Protest calls out government inaction towards housing crisis
Hundreds march through Old Port demanding municipal candidates take action
On Oct. 7, around 250 people protested in favour of social housing and against evictions and demolitions.
Protesters repeated that Montreal is in the middle of a housing crisis and chants reflecting these themes had been written and distributed to the public prior to the start of the march.
Front d’action populaire en réaménagement urbain (FRAPRU), in collaboration with Réseau d’aide aux personnes seules et itinérantes de Montréal and Le Regroupement des comités logement et associations de locataires du Québec, organized this protest that started at Square Victoria-OACI station and ended at city hall.
“Valérie pis Denis, occupez-vous des sans-logis!” called out the crowd, referring to Mayor Valérie Plante and Denis Coderre, the former mayor of Montreal, both of whom are running to be reelected this year.
Catherine Lussier, community organizer for FRAPRU, and one of the protest organizers, explained how the organization often sees tenants getting evicted. Some end up on the streets without any support, and others suffer from harassment from landlords.
“Montreal has the responsibility to do better to protect the tenants and to answer their basic needs,” said Lussier.
FRAPRU is a nation-wide non-profit organization that believes housing is a fundamental right and should be accessible to everyone. They work with tenants who have urgent housing needs as well as with homeless people.
Organizations from over eight boroughs ranging from Notre-Dame-de-Grâce to Parc-Extension and Pointe-Saint-Charles came together to urge governments to ensure better protection for tenants, especially concerning renovictions and rooming houses, as several protesters mentioned.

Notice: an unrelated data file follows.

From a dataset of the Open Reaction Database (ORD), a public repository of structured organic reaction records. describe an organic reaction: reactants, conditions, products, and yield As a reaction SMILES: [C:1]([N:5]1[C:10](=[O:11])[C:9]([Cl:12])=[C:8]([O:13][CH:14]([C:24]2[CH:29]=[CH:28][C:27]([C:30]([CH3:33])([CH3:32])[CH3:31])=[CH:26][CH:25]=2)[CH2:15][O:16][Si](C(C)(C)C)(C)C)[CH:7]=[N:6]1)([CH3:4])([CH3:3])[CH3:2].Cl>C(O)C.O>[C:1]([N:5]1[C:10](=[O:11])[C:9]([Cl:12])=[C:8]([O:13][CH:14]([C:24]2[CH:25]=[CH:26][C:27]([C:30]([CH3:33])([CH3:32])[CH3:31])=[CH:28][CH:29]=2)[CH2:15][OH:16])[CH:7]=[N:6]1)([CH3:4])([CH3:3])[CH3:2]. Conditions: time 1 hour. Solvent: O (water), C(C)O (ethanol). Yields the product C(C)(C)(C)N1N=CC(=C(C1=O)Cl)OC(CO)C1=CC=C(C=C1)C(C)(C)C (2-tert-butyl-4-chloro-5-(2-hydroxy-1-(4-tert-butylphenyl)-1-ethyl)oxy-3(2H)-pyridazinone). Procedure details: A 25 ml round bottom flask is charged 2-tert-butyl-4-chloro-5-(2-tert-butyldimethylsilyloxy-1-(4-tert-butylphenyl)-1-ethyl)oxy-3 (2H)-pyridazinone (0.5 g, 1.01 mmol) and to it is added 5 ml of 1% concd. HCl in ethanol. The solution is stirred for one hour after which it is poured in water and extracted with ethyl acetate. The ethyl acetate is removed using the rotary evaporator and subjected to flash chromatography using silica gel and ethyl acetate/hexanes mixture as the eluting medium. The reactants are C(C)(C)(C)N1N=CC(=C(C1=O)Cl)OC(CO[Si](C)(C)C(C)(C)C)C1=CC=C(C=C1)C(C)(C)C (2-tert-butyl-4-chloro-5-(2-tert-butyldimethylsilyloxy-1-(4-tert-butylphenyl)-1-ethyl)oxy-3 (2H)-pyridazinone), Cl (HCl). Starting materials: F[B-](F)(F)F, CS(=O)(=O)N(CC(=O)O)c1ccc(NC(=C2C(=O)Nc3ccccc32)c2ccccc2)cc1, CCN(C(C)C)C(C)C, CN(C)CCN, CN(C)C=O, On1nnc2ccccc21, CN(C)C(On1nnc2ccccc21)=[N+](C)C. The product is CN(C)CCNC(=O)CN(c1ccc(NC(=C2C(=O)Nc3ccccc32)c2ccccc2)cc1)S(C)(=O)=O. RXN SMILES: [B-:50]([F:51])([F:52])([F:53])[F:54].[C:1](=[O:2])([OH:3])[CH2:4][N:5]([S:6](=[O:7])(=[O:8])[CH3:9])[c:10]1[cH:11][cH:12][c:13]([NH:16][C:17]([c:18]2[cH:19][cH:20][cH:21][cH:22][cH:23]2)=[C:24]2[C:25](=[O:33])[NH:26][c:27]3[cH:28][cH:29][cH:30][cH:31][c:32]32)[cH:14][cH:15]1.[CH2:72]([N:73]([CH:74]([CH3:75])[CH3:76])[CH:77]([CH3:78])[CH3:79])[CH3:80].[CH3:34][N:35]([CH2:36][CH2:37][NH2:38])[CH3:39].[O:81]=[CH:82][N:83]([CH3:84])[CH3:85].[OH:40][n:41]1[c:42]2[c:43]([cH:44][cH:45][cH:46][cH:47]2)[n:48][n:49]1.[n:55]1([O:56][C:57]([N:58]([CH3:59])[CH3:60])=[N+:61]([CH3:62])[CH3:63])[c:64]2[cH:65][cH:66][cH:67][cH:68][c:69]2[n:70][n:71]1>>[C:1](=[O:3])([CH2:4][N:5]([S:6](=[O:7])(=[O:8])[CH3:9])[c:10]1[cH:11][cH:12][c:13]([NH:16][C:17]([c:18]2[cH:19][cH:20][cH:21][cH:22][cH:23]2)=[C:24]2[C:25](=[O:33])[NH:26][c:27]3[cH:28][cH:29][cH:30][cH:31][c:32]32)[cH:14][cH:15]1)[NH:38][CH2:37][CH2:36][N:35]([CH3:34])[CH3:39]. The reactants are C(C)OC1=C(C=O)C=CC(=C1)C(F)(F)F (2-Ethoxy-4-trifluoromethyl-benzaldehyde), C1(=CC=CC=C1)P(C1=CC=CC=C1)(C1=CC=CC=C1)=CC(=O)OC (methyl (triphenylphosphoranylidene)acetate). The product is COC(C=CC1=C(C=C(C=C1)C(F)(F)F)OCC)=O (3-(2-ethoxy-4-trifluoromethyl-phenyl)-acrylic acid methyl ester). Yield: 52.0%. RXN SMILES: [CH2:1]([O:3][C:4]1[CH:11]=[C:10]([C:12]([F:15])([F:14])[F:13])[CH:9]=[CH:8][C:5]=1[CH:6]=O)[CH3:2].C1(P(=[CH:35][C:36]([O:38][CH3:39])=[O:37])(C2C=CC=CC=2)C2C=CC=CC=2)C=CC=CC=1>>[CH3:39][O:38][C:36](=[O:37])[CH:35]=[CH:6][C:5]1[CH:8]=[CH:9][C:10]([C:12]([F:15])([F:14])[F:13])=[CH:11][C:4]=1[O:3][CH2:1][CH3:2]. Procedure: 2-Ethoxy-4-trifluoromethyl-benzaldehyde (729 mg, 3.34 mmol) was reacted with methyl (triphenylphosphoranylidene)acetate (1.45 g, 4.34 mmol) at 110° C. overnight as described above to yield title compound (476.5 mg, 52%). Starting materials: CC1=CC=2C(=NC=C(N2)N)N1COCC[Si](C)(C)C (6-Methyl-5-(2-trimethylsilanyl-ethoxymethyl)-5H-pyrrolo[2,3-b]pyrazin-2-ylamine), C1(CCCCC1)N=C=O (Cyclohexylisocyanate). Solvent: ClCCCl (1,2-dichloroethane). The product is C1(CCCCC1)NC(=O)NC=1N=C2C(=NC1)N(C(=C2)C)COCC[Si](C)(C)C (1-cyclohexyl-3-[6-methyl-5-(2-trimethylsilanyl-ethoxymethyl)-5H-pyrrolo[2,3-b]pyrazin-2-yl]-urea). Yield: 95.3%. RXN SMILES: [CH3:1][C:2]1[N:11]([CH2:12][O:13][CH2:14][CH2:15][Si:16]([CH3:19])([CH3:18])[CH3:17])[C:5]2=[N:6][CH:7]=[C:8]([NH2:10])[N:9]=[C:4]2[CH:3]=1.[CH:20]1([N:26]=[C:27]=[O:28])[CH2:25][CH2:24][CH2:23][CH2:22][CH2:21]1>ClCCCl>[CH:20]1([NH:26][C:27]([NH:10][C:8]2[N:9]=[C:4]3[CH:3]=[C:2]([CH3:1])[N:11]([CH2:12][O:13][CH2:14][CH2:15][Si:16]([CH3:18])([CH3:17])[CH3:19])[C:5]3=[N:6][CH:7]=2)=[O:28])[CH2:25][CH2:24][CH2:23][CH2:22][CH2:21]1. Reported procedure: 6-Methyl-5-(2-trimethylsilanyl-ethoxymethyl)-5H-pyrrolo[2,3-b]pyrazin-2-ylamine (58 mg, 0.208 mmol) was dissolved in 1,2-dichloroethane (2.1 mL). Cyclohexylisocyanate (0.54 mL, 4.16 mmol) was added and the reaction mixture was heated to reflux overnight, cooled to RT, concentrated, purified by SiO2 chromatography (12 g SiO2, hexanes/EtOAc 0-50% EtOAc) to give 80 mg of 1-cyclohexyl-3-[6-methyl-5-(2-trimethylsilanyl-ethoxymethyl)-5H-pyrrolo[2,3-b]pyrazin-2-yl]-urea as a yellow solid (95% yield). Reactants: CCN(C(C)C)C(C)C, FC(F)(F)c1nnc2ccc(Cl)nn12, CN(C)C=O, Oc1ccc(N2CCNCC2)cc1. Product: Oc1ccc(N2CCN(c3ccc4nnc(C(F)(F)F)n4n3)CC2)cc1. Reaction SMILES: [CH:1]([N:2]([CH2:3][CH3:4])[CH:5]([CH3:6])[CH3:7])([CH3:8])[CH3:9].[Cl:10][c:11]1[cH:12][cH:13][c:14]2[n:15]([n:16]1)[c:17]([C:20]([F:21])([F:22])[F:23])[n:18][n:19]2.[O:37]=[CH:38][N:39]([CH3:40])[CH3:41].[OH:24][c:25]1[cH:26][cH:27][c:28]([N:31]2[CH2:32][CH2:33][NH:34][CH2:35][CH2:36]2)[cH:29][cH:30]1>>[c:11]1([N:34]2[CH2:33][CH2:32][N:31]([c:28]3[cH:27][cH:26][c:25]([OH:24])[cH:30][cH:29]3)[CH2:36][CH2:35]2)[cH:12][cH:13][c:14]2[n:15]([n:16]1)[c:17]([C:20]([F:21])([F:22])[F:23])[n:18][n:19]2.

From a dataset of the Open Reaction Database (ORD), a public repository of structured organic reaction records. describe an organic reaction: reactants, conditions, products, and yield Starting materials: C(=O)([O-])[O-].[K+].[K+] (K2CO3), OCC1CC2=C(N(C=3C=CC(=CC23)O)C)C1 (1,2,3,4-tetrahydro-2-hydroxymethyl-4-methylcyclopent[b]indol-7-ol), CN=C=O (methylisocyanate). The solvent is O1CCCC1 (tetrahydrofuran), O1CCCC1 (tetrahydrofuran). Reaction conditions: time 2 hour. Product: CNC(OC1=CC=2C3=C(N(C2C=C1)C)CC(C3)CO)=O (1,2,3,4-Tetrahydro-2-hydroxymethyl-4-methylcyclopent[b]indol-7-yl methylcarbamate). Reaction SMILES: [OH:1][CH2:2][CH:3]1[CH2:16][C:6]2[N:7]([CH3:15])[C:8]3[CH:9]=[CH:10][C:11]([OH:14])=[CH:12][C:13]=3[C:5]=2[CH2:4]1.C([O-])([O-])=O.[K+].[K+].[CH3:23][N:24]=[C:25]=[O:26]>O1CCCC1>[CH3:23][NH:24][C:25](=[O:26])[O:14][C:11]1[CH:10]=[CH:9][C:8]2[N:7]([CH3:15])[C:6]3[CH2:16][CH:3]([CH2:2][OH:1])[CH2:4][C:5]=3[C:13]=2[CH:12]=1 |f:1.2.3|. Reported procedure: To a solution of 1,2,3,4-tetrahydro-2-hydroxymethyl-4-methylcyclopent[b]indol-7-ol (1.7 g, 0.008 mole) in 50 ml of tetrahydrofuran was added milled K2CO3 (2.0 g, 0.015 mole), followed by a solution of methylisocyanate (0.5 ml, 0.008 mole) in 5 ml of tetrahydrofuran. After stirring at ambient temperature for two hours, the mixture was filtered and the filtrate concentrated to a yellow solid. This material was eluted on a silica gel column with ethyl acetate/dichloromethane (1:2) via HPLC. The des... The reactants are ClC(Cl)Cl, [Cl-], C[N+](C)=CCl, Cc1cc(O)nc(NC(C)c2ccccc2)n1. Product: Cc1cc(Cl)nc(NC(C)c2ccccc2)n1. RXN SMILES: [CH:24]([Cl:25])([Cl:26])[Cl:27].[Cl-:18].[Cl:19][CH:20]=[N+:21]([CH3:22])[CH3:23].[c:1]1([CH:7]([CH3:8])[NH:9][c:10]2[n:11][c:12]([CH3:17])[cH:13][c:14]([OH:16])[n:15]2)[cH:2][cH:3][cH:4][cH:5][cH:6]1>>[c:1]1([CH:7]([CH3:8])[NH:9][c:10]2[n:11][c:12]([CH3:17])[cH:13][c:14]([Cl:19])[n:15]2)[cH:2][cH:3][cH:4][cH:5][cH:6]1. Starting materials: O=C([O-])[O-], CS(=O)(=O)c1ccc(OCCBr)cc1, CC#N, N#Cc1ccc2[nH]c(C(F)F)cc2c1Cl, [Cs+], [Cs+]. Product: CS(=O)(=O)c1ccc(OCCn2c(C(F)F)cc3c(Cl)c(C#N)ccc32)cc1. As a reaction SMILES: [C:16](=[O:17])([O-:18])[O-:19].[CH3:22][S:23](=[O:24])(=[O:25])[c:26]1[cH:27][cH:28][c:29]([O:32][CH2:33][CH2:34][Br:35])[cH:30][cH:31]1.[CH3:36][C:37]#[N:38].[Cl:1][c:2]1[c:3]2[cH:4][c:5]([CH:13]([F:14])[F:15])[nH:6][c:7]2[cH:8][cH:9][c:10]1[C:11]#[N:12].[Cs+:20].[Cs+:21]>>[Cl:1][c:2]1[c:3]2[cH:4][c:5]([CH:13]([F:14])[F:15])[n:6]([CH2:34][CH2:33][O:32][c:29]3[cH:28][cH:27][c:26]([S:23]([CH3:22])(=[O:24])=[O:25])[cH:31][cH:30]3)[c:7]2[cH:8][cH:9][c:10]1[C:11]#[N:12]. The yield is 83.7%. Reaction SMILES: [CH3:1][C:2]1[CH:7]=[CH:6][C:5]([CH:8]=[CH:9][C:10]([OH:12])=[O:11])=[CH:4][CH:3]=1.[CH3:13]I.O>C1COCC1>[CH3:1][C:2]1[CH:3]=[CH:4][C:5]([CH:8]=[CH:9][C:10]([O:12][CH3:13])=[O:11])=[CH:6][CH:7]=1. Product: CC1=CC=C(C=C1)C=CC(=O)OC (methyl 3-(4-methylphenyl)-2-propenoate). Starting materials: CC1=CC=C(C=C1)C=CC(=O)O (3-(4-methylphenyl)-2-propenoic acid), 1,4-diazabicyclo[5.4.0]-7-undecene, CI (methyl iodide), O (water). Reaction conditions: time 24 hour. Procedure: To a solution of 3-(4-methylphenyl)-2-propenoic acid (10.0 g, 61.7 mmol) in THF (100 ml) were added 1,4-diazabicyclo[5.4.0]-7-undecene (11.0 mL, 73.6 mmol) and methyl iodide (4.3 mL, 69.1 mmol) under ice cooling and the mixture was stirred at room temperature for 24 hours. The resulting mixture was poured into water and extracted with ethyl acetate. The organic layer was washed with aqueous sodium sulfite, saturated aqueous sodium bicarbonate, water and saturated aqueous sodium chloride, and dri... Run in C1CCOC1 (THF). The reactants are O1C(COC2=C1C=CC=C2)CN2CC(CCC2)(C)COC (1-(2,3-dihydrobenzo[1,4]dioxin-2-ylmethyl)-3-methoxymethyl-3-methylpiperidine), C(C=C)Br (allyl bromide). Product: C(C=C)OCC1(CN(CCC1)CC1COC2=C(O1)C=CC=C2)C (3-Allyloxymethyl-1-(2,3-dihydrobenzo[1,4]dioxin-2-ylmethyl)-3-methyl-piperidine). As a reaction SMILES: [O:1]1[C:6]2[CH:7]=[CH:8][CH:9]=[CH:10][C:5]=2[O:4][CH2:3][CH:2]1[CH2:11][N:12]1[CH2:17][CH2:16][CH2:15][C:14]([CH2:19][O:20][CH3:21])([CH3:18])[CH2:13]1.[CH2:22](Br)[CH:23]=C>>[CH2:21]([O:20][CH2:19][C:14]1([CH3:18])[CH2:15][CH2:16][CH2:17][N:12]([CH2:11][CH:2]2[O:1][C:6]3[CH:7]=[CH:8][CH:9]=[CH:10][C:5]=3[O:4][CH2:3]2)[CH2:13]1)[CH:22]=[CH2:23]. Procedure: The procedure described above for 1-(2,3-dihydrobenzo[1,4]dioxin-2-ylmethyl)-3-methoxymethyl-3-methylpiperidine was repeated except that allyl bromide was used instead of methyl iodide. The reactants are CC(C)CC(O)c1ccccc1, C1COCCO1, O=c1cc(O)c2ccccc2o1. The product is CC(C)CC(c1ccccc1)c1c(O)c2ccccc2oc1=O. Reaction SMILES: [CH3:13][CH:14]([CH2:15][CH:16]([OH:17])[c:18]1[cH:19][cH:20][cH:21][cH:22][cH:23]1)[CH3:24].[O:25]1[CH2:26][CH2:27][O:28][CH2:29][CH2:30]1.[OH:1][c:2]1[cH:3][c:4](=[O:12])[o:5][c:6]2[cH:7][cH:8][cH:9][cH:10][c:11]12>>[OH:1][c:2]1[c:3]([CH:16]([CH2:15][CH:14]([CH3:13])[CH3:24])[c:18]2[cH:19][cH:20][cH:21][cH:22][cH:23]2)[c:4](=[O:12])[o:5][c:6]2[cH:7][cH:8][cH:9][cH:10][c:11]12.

According to a study conducted earlier this year, rent has increased over 4 per cent from 2019 to 2020. This is the highest annual rent increase in 18 years.
“Governments need to invest more in social housing because it’s something we really need in Montreal, especially in our borough,” said Ashley Marie Arbis, project manager for LogisAction NDG.
Arbis spoke about long waitlists for the few social housing projects available in NDG. She added that each organization knows the needs of their respective neighbourhoods, but the only thing they lack is government funding in order to implement social housing projects.
Back in August of this year, between 40 to 50 tenants in Côte-des-Neiges received eviction notices.
Zara Simeonova, who lives in Côte-des-Neiges, was evicted twice from her apartment. Cogir Immobilier, her real estate company, accused her and her husband of not paying their rent on time. However, her husband has kept every bill he has paid for the past five years. These bills prove that the couple never missed a single payment.
Simeonova and her husband were asked to go to the Régis du logement twice. The first time, they proved they had the right to stay in their apartment. However, the second time, Simeonova recalled the judge yelling at them.
“The reason that they do these tactics is because we’re paying one of the lowest rents in our area. We are paying $625 for a two and a half and right now, the rent for our area is $1,200. So you can imagine why they want to evict us,” said Simeonova.
Charles Castonguay from l’Association des locataires de Villeray mentioned how the candidates running in the municipal election have talked about affordable housing, but they have yet to talk about social housing, which is something low-income individuals desperately need.
“The people we work with really need social housing, housing adapted to their income, and we unfortunately cannot count on our government representatives right now to provide us with this, so this is why we are here today,” said Castonguay.